When being wrenched from sleep by the alarms every 45 minutes becomes too much, Alex takes to night-walking. He wears Maya’s sling outside and doesn’t know why. Sympathy, maybe.
Somewhere between 3am and 5am one night, a woman wobbles towards him, toes tipping over the front of her sandals.
Alex offers to call her a cab. She jabs him with her keys and runs.
‘I’m safe,’ he calls, but that’s what they all say.
‘Besides, have you seen the state of yourself lately?’ asks his brother.
After that, Alex spends his nights using up heartbeats and watching the past play over and over.
Sometimes he slows it down so he can watch his mistakes. The comments he made when she went out, the way he couldn’t be happy for her when she started napping more and needing Awake Anon less, all the times he woke her only to say nothing because he needed more love but didn’t know how to ask for it.
Maya said he snored, that he slept like a tornado and his night-sweats smelled like glue. His brother said she was straying.
‘She’s not a cat,’ Alex told him.
He knew his brother was right but still his legs failed and vomit splashed out of him when she left.
Something caught in an engine brings a stranded pilot to Awake Anon, her body clock in need of repair from zig-zagging across time zones and Mo’s choice of location finally vindicated. Alex watches a hi-vis team work on the plane outside. What flying thing could have grounded such a beast: a bird, a lost balloon?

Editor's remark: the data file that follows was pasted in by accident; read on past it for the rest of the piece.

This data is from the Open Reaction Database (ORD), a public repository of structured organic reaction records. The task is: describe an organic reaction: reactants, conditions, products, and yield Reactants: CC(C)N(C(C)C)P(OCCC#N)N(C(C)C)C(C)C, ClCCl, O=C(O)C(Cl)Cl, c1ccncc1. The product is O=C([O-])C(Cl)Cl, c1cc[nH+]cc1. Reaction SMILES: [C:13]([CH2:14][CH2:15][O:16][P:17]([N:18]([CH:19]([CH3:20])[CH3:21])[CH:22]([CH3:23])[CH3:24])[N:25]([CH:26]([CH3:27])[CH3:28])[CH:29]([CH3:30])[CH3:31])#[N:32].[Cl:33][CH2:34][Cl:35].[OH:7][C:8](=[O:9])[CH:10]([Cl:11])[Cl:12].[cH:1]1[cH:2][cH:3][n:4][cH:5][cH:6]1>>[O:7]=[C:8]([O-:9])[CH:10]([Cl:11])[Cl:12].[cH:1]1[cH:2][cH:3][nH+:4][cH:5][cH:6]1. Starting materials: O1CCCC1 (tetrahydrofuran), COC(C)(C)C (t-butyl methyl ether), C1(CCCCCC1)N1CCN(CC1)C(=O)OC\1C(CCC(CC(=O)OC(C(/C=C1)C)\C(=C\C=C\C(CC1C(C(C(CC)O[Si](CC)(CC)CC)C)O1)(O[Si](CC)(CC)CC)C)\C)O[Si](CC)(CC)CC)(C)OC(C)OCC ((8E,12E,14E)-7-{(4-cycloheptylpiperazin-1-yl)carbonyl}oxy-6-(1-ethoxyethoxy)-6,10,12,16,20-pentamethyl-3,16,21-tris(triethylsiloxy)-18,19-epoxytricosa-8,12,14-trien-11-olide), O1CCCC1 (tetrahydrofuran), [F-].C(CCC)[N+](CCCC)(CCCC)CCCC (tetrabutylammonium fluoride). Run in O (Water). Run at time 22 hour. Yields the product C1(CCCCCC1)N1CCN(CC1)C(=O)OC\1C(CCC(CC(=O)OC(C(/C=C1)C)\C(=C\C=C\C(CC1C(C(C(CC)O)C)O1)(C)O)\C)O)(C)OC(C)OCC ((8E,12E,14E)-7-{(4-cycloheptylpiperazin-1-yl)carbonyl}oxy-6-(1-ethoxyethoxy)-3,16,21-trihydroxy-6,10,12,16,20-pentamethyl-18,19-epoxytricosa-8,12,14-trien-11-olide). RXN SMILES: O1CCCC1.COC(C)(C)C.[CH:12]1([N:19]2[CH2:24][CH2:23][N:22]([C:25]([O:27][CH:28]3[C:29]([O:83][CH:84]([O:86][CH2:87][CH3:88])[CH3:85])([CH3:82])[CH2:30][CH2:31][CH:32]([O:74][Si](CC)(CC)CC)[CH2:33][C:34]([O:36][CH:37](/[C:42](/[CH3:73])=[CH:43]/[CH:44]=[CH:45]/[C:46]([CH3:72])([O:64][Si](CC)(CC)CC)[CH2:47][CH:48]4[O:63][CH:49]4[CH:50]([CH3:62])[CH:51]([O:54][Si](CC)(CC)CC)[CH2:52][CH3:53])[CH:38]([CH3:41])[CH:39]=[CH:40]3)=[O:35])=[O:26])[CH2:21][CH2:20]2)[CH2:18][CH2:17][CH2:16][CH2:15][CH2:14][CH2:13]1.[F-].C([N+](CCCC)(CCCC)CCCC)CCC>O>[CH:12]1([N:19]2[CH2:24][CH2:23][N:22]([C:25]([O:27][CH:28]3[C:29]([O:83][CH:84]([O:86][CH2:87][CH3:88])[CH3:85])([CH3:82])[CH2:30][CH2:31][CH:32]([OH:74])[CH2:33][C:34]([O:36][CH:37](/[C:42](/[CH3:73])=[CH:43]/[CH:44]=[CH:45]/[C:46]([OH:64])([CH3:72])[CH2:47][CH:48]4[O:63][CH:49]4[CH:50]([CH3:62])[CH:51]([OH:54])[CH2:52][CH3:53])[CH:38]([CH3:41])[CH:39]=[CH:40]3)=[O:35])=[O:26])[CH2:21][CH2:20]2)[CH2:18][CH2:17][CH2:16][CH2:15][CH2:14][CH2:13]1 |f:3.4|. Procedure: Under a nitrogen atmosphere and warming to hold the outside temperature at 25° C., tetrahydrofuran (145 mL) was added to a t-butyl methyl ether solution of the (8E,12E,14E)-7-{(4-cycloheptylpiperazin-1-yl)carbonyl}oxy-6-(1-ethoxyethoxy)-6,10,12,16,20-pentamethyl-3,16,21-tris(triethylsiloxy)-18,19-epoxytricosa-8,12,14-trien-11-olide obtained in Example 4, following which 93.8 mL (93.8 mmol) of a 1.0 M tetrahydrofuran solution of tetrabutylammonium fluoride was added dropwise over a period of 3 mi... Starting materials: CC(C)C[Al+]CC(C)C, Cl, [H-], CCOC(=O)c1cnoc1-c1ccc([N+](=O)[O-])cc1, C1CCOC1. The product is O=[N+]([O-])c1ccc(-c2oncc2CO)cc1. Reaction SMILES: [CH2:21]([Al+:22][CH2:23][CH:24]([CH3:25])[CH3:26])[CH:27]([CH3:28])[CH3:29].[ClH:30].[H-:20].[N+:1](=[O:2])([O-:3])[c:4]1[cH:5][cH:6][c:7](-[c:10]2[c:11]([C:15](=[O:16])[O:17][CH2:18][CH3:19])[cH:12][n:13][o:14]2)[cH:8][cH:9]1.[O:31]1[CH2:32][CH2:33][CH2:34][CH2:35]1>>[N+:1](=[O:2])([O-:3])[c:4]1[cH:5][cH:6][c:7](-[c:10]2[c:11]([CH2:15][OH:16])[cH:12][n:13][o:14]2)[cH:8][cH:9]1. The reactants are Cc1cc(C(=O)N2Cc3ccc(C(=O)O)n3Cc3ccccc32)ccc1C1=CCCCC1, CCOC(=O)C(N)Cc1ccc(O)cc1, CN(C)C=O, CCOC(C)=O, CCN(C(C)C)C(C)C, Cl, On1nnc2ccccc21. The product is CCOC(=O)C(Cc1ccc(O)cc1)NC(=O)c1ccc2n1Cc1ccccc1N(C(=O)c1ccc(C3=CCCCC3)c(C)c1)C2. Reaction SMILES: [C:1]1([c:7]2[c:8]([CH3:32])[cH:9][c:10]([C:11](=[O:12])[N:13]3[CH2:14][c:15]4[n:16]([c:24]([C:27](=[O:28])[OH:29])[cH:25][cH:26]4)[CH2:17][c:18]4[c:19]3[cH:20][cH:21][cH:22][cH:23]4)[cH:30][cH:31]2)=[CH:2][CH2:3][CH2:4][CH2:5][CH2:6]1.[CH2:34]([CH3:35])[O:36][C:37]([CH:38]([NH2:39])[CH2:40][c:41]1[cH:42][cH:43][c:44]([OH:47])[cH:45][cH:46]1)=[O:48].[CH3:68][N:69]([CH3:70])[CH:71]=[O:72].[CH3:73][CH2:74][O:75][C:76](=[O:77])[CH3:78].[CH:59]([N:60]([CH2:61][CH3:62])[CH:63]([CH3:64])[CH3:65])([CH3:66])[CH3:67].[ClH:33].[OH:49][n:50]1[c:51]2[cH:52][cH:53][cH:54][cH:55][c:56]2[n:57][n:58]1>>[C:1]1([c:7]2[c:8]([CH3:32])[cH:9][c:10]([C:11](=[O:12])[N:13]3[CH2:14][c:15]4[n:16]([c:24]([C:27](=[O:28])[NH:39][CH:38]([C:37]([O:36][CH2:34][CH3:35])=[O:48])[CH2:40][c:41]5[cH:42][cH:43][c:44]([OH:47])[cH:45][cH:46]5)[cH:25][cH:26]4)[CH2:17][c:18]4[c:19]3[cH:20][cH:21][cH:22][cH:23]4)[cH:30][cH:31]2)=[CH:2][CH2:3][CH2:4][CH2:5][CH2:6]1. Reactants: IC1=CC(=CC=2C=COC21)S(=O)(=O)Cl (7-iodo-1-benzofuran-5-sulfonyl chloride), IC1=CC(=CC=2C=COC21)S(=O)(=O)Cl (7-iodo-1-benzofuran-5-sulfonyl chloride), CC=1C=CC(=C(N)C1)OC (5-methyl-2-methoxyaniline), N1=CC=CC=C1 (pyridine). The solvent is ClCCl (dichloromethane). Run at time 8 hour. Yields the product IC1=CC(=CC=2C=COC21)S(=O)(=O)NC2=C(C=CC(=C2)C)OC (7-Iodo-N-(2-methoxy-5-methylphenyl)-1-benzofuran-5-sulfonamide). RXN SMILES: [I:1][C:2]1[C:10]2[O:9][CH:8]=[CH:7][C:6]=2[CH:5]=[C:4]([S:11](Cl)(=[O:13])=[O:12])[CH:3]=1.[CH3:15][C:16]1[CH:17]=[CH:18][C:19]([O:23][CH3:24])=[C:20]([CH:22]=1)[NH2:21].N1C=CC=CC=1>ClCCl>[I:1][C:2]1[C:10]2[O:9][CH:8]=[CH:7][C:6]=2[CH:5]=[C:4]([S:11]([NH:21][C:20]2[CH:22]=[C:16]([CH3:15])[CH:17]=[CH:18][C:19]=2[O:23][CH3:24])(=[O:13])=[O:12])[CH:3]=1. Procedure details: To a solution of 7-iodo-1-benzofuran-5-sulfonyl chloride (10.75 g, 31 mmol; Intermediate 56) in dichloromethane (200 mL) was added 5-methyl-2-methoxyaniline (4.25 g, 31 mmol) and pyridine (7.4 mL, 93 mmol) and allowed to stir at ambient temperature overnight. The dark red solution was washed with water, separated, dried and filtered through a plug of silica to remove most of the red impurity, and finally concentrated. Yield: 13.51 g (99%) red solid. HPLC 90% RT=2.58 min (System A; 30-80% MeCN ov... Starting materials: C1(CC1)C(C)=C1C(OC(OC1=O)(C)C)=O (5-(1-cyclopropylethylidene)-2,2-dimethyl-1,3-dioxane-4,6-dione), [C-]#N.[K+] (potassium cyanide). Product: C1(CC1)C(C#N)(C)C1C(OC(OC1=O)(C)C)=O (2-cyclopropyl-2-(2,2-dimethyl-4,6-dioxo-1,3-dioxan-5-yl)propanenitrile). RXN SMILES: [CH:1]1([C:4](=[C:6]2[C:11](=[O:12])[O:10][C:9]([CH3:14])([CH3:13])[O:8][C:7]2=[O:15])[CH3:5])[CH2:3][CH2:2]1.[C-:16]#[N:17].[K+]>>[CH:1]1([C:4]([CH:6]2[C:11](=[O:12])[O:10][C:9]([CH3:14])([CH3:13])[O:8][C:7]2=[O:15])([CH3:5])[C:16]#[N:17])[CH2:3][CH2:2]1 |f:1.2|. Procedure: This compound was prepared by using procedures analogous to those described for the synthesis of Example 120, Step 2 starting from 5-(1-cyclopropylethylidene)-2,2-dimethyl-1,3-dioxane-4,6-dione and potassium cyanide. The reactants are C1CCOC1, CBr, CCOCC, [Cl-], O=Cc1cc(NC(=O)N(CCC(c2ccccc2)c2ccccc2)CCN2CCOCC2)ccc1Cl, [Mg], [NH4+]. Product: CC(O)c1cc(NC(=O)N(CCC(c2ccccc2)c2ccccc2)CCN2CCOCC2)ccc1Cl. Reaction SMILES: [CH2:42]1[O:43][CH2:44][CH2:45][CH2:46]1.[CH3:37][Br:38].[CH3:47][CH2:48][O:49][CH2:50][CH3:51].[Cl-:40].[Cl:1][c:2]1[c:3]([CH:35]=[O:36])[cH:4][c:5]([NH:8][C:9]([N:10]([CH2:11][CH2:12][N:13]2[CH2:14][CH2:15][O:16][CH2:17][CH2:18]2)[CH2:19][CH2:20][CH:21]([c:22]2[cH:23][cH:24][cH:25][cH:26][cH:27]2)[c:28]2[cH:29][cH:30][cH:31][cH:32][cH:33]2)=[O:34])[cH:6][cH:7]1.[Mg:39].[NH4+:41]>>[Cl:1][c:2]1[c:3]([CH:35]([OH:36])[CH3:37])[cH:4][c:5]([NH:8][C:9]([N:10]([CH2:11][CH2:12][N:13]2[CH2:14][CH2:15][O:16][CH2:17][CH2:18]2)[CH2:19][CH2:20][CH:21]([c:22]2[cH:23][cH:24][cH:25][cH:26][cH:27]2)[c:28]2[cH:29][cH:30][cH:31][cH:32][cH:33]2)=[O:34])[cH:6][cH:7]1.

‘If cars and trains can’t get you to sleep anymore, you need a bigger engine,’ the pilot says. ‘I’ll take you up as soon as we’re cleared.’
The night that Maya returned from the postponed work trip, Alex had tied a balloon to the bedpost, making them both sad.
‘It was a bit much the first time,’ Maya said.
‘The balloon on the back of the chair?’
‘Worked, didn’t it?’
‘I hate them. They always burst. And you didn’t get my dream but Mo told me to give you a chance.’
That night, she wore old knickers and a band T-shirt to bed. Alex ran his eyes down the tour dates on her back until she turned off the light. He wanted to reach through the thick dark but imagined her flinching.
He tried to touch her with words instead. ‘What would you do if you were paper?’
‘Hope nobody wrote on me. I’ve got my own story.’
‘What do you miss most?’
‘Me too,’ Alex lied. ‘Did you miss me while you were away?’
He didn’t ask, ‘More than flying?’, and in the morning she was gone.
Alex can’t see up into the cockpit as the mechanical bird rolls by the window.
He doesn’t regret his decision to stay behind but can’t miss this chance to say goodbye.
He waves and waves until a hand lands on his back.
It’s Mo. ‘We miss her too.’
She isn’t talking about the pilot.
Alex is finally tired enough to tell himself the truth, that he isn’t the thing Maya misses most. ‘She isn’t coming back.’
It still feels like hitting the ground but the landing is softer this time, like he might be able to bin the clocks and the sling, and sleep on things for a while.
Maybe they’ll bump into each other someday, some night. Maybe they’ll reminisce about a couple, wide awake but chasing and cheating, flying and falling, just as dreamers do.
We Missed Flying the Most is from The Dream Issue – Issue 21. Order your copy here